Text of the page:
'Talmud, Index Of'

By Tracy, Marc | Tablet Magazine, December 28, 2011 | Go to article overview

'Talmud, Index Of'


Tracy, Marc, Tablet Magazine


Perhaps the most fascinating thing about the first-ever index to the great, intricate body of Jewish law, the Talmudwhose existence and provenance was reported yesterday by Joseph Berger in the New York Timesisn't who made it. Yes, it's remarkable that HaMafteach ("the Key"), the 30,000-plus entry index to the 63-volume Talmud (yours in Hebrew or English for less than $30!) is the handiwork not of an esteemed committee of rabbis who worked on it for decades, full-time, but of one Daniel Retter, an immigration attorney from the Bronx. What's absolutely incredible is that nobody has ever done it before. The Talmud was definitively compiled in 540, and give or take movable type, word processing, and a few other innovations, the same technology Retter used to create his defiantly non-hyperlinked tome has been available to generations of sages. (And on the other hand you can read the Talmud on your iPad.) Yet this is the only one of its kind.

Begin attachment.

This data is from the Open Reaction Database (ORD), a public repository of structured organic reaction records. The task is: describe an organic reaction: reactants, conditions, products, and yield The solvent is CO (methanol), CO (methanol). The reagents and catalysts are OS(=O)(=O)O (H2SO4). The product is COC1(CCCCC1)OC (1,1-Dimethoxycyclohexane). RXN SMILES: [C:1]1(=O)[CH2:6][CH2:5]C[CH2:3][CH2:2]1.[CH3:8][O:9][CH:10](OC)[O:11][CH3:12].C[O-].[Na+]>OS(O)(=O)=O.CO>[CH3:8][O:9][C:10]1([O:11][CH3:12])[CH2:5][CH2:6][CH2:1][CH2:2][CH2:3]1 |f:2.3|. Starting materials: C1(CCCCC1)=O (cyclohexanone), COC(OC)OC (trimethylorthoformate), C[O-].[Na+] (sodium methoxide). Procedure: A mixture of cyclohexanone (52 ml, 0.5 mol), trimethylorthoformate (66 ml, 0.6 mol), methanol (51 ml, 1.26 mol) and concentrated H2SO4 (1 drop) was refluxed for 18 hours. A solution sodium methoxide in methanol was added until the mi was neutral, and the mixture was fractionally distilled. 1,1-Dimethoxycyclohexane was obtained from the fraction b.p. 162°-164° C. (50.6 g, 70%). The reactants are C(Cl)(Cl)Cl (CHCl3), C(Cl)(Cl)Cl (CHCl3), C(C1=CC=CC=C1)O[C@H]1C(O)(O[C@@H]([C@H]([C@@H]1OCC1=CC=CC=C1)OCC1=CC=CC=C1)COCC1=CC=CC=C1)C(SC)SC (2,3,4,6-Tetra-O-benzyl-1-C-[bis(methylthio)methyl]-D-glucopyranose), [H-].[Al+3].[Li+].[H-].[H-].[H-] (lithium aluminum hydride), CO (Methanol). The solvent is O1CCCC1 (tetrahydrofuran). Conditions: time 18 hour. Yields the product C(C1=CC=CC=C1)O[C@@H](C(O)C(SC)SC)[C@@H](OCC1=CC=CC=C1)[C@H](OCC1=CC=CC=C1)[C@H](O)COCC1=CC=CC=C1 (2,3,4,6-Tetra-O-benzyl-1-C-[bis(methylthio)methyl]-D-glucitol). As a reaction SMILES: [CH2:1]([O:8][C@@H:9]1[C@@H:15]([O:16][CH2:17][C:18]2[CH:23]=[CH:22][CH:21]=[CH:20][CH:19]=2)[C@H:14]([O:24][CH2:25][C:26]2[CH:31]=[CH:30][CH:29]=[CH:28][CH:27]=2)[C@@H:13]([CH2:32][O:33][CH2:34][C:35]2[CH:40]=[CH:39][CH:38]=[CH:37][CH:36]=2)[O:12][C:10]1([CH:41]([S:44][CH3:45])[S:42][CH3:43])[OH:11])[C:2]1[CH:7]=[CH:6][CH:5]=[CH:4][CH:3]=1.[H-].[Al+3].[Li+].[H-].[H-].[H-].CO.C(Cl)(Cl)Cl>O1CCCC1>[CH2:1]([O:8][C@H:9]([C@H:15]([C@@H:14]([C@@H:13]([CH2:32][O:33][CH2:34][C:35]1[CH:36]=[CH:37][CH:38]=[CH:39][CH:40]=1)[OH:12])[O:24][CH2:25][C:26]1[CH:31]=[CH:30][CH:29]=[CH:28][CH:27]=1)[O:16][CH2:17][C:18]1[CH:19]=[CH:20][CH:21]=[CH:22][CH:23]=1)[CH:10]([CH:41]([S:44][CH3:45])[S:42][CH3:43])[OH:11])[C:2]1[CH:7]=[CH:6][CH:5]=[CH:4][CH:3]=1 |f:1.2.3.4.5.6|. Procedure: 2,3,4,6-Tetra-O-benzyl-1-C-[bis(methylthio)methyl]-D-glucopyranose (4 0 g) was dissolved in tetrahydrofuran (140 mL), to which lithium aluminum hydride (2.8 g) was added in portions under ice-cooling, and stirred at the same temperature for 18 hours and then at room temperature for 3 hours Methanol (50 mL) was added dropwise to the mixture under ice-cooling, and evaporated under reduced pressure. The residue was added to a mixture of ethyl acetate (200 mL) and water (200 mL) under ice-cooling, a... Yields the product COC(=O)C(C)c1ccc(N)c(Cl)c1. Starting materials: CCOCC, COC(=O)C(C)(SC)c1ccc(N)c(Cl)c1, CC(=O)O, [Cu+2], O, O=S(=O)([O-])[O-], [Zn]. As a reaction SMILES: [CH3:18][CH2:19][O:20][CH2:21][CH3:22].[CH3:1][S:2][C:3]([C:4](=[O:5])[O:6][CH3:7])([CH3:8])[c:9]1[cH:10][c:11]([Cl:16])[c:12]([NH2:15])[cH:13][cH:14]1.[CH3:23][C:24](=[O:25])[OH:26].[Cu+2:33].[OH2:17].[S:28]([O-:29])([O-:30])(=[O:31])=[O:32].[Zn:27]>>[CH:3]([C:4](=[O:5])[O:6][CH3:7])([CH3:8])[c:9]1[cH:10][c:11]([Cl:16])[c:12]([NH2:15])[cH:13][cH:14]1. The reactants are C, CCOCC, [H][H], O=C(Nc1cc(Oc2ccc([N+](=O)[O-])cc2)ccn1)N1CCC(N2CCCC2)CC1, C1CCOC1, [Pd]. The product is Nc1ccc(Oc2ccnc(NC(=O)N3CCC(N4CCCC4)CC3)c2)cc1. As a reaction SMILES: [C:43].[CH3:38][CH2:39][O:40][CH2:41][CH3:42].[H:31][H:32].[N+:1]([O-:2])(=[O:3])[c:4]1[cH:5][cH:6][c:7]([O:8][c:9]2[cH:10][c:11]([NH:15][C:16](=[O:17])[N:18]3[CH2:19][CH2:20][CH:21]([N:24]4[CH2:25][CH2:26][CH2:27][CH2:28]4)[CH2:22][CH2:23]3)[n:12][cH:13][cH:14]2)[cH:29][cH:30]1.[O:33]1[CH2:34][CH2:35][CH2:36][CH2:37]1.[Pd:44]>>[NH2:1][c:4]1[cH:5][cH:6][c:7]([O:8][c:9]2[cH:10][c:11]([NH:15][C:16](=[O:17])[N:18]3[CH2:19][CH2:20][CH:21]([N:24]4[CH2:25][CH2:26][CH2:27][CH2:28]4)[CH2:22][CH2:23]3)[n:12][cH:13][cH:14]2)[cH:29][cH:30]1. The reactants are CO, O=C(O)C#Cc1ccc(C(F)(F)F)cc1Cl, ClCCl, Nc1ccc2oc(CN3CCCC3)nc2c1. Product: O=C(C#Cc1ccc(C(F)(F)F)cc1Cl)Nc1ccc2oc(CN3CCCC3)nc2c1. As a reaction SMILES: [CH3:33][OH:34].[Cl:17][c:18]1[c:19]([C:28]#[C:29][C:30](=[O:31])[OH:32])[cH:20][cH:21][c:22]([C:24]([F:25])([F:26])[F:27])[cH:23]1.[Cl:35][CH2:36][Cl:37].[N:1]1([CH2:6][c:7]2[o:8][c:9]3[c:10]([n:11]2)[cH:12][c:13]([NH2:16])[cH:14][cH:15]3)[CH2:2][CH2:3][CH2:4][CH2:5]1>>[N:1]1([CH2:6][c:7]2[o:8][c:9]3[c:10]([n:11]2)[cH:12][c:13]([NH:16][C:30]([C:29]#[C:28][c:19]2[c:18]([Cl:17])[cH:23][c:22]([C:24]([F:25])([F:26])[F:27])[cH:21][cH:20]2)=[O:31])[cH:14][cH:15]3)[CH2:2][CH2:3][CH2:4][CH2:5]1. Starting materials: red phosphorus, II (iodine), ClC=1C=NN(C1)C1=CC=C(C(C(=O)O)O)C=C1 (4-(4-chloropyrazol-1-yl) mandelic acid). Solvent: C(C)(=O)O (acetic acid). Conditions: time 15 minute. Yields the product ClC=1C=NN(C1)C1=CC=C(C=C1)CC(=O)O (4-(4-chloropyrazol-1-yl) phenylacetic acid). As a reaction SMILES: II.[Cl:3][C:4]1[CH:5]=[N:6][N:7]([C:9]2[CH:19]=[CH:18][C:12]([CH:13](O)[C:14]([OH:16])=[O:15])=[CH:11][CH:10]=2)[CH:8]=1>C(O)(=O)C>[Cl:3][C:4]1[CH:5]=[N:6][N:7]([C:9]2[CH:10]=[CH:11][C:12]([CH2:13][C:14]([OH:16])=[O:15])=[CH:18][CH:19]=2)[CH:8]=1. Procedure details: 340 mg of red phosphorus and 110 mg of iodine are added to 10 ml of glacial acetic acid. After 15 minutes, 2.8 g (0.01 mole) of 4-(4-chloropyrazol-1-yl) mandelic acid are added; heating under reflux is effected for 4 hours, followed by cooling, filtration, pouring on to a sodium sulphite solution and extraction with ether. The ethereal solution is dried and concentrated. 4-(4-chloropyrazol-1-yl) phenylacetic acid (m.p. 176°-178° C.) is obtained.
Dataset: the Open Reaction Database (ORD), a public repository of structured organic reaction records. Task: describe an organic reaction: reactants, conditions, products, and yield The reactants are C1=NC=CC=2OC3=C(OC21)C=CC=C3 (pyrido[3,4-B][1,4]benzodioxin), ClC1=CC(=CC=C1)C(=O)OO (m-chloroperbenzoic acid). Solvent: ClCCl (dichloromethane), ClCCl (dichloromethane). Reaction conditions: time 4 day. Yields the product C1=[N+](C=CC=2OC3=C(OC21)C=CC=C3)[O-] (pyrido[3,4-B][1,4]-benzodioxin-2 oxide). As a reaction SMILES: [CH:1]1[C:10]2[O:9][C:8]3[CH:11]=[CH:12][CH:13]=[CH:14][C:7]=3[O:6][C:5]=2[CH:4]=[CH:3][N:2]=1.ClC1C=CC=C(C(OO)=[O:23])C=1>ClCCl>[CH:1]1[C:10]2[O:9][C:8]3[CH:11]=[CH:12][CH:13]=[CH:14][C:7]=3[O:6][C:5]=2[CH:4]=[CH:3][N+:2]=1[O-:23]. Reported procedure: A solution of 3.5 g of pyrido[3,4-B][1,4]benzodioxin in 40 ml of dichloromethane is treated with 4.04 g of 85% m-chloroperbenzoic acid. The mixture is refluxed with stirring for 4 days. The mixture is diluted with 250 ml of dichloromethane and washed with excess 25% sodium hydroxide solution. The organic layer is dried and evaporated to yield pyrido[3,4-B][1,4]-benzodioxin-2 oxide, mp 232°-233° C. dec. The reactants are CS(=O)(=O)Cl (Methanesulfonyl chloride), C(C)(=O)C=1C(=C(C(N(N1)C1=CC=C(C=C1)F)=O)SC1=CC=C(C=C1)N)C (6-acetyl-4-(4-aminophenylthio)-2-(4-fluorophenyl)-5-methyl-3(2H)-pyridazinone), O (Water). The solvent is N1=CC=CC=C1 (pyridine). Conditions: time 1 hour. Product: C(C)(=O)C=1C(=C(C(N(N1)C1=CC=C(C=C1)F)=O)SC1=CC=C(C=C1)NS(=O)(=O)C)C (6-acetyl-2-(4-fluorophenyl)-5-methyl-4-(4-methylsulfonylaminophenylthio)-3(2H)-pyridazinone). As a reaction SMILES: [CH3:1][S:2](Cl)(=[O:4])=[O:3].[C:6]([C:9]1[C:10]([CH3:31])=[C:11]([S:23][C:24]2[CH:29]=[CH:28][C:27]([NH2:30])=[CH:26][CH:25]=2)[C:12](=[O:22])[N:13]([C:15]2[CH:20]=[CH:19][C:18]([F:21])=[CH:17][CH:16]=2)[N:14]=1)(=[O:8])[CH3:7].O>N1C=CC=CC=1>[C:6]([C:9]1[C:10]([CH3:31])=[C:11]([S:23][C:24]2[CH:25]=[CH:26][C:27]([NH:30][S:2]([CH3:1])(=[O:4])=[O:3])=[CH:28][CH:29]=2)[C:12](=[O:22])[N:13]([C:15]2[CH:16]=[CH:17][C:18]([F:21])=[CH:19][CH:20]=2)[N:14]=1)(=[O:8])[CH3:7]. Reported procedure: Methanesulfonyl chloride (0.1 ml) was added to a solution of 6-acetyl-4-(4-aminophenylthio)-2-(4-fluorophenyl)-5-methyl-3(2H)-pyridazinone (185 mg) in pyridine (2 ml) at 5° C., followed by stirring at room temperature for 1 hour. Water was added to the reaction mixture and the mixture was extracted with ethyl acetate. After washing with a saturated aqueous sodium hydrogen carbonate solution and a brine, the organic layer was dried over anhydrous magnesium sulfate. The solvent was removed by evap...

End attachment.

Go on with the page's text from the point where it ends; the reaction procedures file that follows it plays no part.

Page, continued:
This new advancewhich has received the blessing even of eminent rabbisseems to me a function of the Jews' current status as well as of the status of humanity's collective consciousness. "The Talmud was written in exile, and it was the thread that kept Jews together," Retter says in the article. "It was a book that was to be transmitted orally from father to son. …

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